What if this was more than just an isolated incident?


Luke Storey, in his illuminating health and wellness podcast The Lifestylist, talks about eyesight in several episodes. In his interview with James Swanwick, they discuss the effect that blue light (screens) have on our eyes and brains. And in his discussions with Nadine Artemis they talk about the necessary health benefits of Sun exposure, Sun gazing, and even the Sun’s abilities to heal certain ailments.

So what am I getting at?

I’m just spitballing here, but I’m starting to think that maybe we weren’t engineered by nature to sit in front of a screen all day. Is it possible that we evolved as creatures of the sun and the moon and that by denying ourselves that relationship we’re doing damage to ourselves?

I don’t know. But here’s what I do know:

I do know that screens give off blue light and blue light tells my brain that it’s daytime even if it’s nighttime and if I stare at too many screens before bedtime I can’t sleep because my anxiety levels are raised and if I can’t sleep my body and mind aren’t restoring themselves and when I’m not restored I’m tired and when I’m tired I need energy and I can’t focus and my mood plummets and my emotions become volatile and I end up drinking too much coffee and too much sugar adding to my anxiety levels and my head and chest will start to hurt and—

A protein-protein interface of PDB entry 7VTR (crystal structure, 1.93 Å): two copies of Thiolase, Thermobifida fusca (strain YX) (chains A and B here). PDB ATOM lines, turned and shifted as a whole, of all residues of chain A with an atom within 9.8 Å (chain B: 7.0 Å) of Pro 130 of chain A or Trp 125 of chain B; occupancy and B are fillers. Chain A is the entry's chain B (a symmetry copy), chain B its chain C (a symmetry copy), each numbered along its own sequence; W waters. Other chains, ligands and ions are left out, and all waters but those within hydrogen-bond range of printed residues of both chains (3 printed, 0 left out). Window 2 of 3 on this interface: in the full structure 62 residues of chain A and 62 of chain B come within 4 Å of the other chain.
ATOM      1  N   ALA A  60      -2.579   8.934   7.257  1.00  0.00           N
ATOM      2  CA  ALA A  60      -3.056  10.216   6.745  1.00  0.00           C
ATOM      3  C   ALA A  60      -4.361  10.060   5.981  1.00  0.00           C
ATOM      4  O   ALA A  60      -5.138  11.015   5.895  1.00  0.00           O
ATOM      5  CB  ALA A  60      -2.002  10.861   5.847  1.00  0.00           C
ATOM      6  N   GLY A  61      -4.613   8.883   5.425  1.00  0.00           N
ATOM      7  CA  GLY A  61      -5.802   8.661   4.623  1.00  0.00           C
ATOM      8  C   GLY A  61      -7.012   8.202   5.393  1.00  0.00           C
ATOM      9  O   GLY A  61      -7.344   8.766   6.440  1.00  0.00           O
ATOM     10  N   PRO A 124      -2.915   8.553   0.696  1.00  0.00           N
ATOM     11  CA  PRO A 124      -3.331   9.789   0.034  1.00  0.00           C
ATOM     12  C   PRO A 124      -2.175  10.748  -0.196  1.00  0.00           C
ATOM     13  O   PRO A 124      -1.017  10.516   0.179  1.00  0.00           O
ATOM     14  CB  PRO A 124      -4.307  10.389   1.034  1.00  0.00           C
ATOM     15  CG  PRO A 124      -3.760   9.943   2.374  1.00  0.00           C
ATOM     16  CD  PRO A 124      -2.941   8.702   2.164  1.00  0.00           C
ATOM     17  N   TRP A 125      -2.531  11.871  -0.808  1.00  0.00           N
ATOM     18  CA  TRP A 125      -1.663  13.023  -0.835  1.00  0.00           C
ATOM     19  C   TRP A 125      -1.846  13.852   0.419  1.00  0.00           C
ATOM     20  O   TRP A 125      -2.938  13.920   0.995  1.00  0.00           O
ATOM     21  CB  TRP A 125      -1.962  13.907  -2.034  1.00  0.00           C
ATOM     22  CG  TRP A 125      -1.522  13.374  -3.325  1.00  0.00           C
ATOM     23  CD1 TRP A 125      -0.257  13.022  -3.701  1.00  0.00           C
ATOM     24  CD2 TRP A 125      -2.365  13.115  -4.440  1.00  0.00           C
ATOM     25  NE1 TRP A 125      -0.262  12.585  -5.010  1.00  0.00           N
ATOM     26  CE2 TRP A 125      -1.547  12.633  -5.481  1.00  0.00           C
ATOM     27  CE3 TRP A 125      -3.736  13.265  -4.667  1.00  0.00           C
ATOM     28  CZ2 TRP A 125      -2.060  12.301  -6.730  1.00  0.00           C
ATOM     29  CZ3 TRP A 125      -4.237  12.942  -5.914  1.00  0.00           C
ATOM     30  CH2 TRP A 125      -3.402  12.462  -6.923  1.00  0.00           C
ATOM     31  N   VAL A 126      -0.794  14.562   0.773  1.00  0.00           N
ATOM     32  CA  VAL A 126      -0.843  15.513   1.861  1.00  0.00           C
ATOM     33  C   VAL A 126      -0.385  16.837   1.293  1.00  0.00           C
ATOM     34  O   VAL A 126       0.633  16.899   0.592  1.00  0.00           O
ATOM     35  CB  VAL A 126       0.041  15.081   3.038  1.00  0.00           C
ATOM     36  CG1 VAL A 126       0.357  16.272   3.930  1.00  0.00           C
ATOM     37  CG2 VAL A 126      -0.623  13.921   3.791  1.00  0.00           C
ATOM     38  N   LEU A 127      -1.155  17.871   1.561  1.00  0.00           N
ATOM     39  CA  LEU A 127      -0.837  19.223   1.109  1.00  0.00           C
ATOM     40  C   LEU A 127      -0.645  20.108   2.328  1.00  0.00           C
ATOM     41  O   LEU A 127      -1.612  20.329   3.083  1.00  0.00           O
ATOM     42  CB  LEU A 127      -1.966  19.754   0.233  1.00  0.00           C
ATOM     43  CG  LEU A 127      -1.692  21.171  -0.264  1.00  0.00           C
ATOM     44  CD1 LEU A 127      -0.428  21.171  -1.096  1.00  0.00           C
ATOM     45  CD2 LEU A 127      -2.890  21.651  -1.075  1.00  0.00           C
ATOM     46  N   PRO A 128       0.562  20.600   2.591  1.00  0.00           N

Point made.


Okay so let me try and tie all of this together.

I need to earn a living so I can’t stop looking at my computer, and I need to answer the phone when it rings so I can’t eliminate that screen either. At least not entirely.

I can, however, decide not to watch television for thirty days to see what it does. Just as an experiment. I can decide to go outside for that hour and soak up some much needed sunlight or read a book or maybe even have a conversation with someone.

Mostly, I want to do it because I have no idea how I’ll feel after thirty days of unplugging from it all. Truthfully, I don’t even want to do it and I even have a strong, however irrational, fear that says I can’t do it and that it’s simply impossible and I’ll be missing out on life.

These days I find myself averse to all forms of addiction and when I become aware of them I try and build some mindfulness around them. The idea of needing to see the latest episode of Whatever-the-fuck isn’t a virtue I’d like to nurture.

And getting back to that existential itch:

Maybe I just don’t want to be addicted to someone else’s story anymore.

Maybe I’d like to invest that time into my own.

[1] Yes, I’m referring to my ideas as miniature big bangs. No I don’t really understand what the Big Bang theory really is but as a writer I reserve the right to use whatever is floating atop the cultural zeitgeist as I please. In other words, get past it.

[2] Sleep is another topic altogether we’ll discuss at some point in the future.

Mind vs. Heart.

Illustration by Amber Vittoria.

My mind often sounds like a hall monitor, sounding the alarm on every decision I try and make (or surrender to) throughout the day. Constantly warning me with little mental jabs, stabbing me in the frontal lobe like a trickster migraine with:

You can’t.

You don’t have the time.

You’re too old.

You’re too young.

No one’s going to care.

You’re going to make a fool out of yourself.

Your friends will make fun of you.